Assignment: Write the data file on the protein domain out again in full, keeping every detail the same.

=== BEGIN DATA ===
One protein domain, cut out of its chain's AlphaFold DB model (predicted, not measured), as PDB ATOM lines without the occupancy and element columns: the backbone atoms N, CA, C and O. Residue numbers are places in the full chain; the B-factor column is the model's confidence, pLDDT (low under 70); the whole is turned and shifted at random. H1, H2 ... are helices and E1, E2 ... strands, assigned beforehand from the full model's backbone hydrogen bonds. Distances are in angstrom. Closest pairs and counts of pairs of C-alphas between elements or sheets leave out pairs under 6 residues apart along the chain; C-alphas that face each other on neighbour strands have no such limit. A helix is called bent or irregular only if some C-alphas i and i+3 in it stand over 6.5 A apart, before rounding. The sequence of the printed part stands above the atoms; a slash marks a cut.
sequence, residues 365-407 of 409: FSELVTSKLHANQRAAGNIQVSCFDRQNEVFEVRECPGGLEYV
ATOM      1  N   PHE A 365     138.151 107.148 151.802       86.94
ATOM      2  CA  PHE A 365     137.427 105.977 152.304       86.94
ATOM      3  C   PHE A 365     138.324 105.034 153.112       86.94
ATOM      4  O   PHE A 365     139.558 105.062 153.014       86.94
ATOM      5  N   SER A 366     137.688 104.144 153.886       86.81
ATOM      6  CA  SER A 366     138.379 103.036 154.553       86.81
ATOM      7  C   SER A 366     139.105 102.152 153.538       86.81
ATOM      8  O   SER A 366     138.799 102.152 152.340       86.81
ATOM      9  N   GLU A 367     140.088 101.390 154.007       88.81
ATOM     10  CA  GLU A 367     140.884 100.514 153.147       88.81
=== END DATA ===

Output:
One protein domain, cut out of its chain's AlphaFold DB model (predicted, not measured), as PDB ATOM lines without the occupancy and element columns: the backbone atoms N, CA, C and O. Residue numbers are places in the full chain; the B-factor column is the model's confidence, pLDDT (low under 70); the whole is turned and shifted at random. H1, H2 ... are helices and E1, E2 ... strands, assigned beforehand from the full model's backbone hydrogen bonds. Distances are in angstrom. Closest pairs and counts of pairs of C-alphas between elements or sheets leave out pairs under 6 residues apart along the chain; C-alphas that face each other on neighbour strands have no such limit. A helix is called bent or irregular only if some C-alphas i and i+3 in it stand over 6.5 A apart, before rounding. The sequence of the printed part stands above the atoms; a slash marks a cut.
sequence, residues 365-407 of 409: FSELVTSKLHANQRAAGNIQVSCFDRQNEVFEVRECPGGLEYV
ATOM      1  N   PHE A 365     138.151 107.148 151.802       86.94
ATOM      2  CA  PHE A 365     137.427 105.977 152.304       86.94
ATOM      3  C   PHE A 365     138.324 105.034 153.112       86.94
ATOM      4  O   PHE A 365     139.558 105.062 153.014       86.94
ATOM      5  N   SER A 366     137.688 104.144 153.886       86.81
ATOM      6  CA  SER A 366     138.379 103.036 154.553       86.81
ATOM      7  C   SER A 366     139.105 102.152 153.538       86.81
ATOM      8  O   SER A 366     138.799 102.152 152.340       86.81
ATOM      9  N   GLU A 367     140.088 101.390 154.007       88.81
ATOM     10  CA  GLU A 367     140.884 100.514 153.147       88.81